History of the Plow

Young Man Sitting On Tractor In Field
Cavan Images/ Taxi/ Getty images

The farmers back in George Washington's day had tools that were no better than the farmers who lived during the time of Julius Caesar. In fact, early Roman plows were superior to those that were generally used in America eighteen centuries later. That was until the plow came along. 

What is a Plow & Moldboard?

By definition, a plow, also spelled plough, is a farm tool with one or more heavy blades that breaks the soil and cuts a furrow (small ditch) for sowing seeds. A moldboard is a wedge formed by the curved part of a steel plow blade that turns the furrow.

Early Plows

One early type of plow used in the United States was little more than a crooked stick with an iron point attached, sometimes using rawhide, which simply scratched the ground. Plows of this sort were in use in Illinois as late as 1812. However, plows designed to turn a deep furrow for planting seeds were needed.

Early attempts were often just heavy chunks of tough wood rudely cut into shape with a wrought-iron point clumsily attached. The moldboards were rough and no two curves were alike. At that time, country blacksmiths made plows only on order and few had patterns for plows. Plows could turn a furrow in the soft ground only if the oxen or horses were strong enough, but friction was such a big problem that three men and several animals were required to turn a furrow when the ground was hard.

Thomas Jefferson

Thomas Jefferson worked out very elaborately the proper curves for a moldboard. However, Jefferson was interested in many other things besides inventing to keep working on his moldboard and plow designs.

Charles Newbold & David Peacock

The first real inventor of the practical plow was Charles Newbold of Burlington County, New Jersey. He received a patent for a cast-iron plow in June of 1797. However, early American farmers mistrusted the plow. They believed it "poisoned the soil" and fostered the growth of weeds.

David Peacock received a plow patent in 1807 as well as two others later. Newbold sued Peacock for patent infringement and recovered damages. It was the first patent infringement case involving a plow.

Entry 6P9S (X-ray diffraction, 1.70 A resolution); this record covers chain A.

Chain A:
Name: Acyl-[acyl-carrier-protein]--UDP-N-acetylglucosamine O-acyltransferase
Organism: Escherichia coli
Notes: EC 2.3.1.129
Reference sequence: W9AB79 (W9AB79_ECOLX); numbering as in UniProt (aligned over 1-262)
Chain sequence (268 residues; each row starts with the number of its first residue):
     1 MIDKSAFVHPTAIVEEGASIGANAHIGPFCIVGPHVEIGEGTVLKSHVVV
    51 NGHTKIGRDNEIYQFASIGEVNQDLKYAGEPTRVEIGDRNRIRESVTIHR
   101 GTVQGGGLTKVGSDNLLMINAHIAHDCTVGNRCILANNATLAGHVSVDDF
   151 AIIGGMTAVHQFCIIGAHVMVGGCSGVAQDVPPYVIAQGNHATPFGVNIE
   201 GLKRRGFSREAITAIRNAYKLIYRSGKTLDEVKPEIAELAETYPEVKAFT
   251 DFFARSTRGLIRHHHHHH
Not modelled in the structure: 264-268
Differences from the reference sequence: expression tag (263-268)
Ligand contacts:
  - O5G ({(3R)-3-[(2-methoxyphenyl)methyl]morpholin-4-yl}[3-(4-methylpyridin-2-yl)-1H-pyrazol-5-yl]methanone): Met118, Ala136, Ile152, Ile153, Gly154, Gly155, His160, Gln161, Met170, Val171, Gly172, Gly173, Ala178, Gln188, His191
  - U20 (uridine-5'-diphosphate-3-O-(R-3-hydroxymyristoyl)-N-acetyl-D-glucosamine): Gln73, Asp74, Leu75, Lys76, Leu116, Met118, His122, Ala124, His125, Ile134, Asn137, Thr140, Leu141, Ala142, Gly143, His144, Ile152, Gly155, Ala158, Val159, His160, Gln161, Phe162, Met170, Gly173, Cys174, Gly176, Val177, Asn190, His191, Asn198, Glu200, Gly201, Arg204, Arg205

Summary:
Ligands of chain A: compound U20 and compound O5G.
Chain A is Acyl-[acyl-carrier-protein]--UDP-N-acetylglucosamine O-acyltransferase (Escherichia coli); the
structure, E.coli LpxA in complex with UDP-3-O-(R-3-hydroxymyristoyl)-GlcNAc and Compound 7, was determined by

Jethro Wood

Another plow inventor was Jethro Wood, a blacksmith from Scipio, New York. He received two patents, one in 1814 and the other in 1819. His plow was cast iron and made in three parts so that a broken part could be replaced without purchasing a new plow.

This principle of standardization marked a great advance. The farmers by this time were forgetting their former prejudices and were enticed to buy plows. Though Wood's original patent was extended, patent infringements were frequent and he is said to have spent his entire fortune in prosecuting them.

William Parlin

Skilled blacksmith William Parlin of Canton, Illinois began making plows around 1842 and traveled by wagon around the country selling them.

John Lane & James Oliver

John Lane patented in 1868 a "soft-center" steel plow. The hard but brittle surface was backed by softer and more tenacious metal to reduce the breakage. The same year James Oliver, a Scotch immigrant who had settled in Indiana received a patent for the "chilled plow." Using an ingenious method, the wearing surfaces of the casting were cooled more quickly than the back. The surfaces which came in contact with the soil had a hard, glassy surface while the body of the plow was of tough iron. Oliver later founded Oliver Chilled Plow Works.

John Deere

In 1837, John Deere developed and marketed the world's first self-polishing cast steel plow. The large plows made for cutting the tough American prairie ground were called "grasshopper plows."

Plow Advances & Farm Tractors

From the single plow, advances were made to two or more plows fastened together, allowing for more work to be done with approximately the same manpower. Another advance was the sulky plow, which allowed the plowman to ride rather than walk. Such plows were in use as early as 1844 or perhaps even earlier.

The next step forward was to replace animals that pulled the plows with traction engines. By 1921, farm tractors were pulling more plows and doing the work better. Fifty horsepower engines could pull sixteen plows, harrows, and a grain drill. Farmers can thus perform the three operations of plowing, harrowing, and planting all at the same time and covering fifty acres or more in a day.

Today, plows are not used nearly as extensively as before due in large part to the popularity of minimum tillage to reduce soil erosion and conserve moisture.